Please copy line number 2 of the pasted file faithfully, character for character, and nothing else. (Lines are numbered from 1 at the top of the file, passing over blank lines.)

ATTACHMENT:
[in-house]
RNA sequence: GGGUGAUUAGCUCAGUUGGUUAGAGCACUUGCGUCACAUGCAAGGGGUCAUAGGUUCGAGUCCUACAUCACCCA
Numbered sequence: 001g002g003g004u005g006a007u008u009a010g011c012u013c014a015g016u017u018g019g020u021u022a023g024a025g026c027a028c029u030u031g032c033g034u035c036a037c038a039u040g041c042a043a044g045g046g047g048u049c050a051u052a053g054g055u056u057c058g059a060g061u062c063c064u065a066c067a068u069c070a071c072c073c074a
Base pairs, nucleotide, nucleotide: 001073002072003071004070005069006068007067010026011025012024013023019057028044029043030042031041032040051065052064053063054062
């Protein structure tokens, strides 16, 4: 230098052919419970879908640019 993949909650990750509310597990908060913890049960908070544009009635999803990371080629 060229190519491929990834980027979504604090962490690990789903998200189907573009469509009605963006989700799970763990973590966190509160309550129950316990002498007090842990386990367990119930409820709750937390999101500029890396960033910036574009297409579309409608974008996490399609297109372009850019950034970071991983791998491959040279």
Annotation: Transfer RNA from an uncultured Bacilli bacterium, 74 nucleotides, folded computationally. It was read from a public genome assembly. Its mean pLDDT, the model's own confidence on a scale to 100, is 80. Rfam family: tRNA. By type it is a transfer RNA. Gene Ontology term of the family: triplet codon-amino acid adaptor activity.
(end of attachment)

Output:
RNA sequence: GGGUGAUUAGCUCAGUUGGUUAGAGCACUUGCGUCACAUGCAAGGGGUCAUAGGUUCGAGUCCUACAUCACCCA